In Paris, roughly 5,200 protestors participated in three separate processions.

Demonstrations against vaccine passports and harsh lockdown measures have been a weekly fixture in France for months now.


This weekend, just several days after some 70,000 people gathered across the country to protest against the leftist government’s COVID-19, tens of thousands of demonstrators participated in marches across the country. According to a report from Die Welt, they’re the largest protests the country’s ever seen.

More than 7,500 protestors marched through the city center of Düsseldorf, alone, while more than 15,000 gathered in the cities Hamburg, Frankfurt, and Freiburg, according to official government figures, the state media outlet Deutsche Welle reports.

Smaller demonstrations, which saw roughly 1,000 participants respectively, took place in Stuttgart, Chemnitz, Leipzig, Dresden, Offenbach Schwerin.

Demonstrators were heard shouting: “We are the people,” and chanting slogans that lambasted the mainstream-liberal press’s coverage of the pandemic.

According to a report from Die Welt, the German government is seriously “concerned” over the sheer number of demonstrations against COVID restrictions which have taken place across the country in recent weeks.”

United Kingdom

On Saturday, thousands of protestors—along with workers from the UK’s National Health Service—demonstrated against mandatory vaccine requirements which, after coming into effect next month, will see those who refuse the jab lose their jobs. While some healthcare workers were seen tossing their scrubs at officers outside of Downing Street, others laid down their work uniforms in Trafalgar Square.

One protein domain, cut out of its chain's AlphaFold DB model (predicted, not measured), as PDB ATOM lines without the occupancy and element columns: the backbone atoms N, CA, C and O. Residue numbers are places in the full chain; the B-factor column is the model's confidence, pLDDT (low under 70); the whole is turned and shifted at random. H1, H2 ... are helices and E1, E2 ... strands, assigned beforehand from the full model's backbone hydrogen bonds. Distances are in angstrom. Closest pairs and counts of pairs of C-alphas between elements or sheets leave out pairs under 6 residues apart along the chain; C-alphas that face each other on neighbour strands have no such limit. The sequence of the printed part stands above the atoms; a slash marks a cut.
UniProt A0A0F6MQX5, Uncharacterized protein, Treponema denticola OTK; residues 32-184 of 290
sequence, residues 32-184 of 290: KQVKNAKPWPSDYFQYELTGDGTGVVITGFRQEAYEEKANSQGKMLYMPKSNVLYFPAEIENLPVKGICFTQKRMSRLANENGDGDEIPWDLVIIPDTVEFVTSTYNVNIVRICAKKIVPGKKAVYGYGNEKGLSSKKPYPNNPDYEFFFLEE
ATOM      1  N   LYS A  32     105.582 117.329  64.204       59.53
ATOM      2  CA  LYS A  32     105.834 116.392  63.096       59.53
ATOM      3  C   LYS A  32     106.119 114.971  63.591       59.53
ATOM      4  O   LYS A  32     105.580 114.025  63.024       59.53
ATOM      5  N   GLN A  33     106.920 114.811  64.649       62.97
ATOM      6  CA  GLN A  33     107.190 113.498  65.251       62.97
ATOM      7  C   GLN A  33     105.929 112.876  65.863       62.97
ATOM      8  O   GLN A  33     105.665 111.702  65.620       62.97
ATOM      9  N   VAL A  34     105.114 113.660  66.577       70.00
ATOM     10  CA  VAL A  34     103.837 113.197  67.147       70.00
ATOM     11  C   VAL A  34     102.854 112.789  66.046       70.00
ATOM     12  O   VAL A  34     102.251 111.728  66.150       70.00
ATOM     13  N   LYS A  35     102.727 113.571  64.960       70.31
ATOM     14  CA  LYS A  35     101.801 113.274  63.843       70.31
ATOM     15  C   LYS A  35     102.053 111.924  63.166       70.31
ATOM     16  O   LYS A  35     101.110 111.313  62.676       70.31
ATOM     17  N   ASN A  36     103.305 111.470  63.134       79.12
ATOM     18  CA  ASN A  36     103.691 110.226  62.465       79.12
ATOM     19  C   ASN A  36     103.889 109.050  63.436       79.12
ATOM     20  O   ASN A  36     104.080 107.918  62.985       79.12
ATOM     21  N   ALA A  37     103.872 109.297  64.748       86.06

Similar demonstrations against vaccine mandates took place in Manchester, Birmingham, Leeds, and Newcastle.


Last week, some 1,000 protestors, some of whom waved banners saying “It’s not a pandemic, it’s a dictatorship,” marched through the streets of Barcelona to express their displeasure with the government’s COVID-19 restriction and to oppose vaccine passports.


On Saturday afternoon, roughly 4,000 people gathered at Senate Square in central Helsinki to protest against COVID-19 restrictions enacted by the country’s left-wing government, Finland’s state broadcaster Yle reports. Demonstrators voiced their opposition to vaccine passports and mandates and called on the government to put an end to the emergency powers put in place at the beginning of the pandemic. A smaller demonstration also took place in the city of Jyväskylä.


Hundreds of Norwegians also opposed to vaccine passports took part in a torchlit procession through the streets of Oslo on Saturday evening.

Demonstrators were heard chanting: “Yes to freedom, no to passports.”

Robert Semonsen is a political journalist based in Central Europe. His work has been featured in various English-language news outlets in Europe and the Americas. He has an educational background in biological and medical science. His Twitter handle is @R_Semonsen.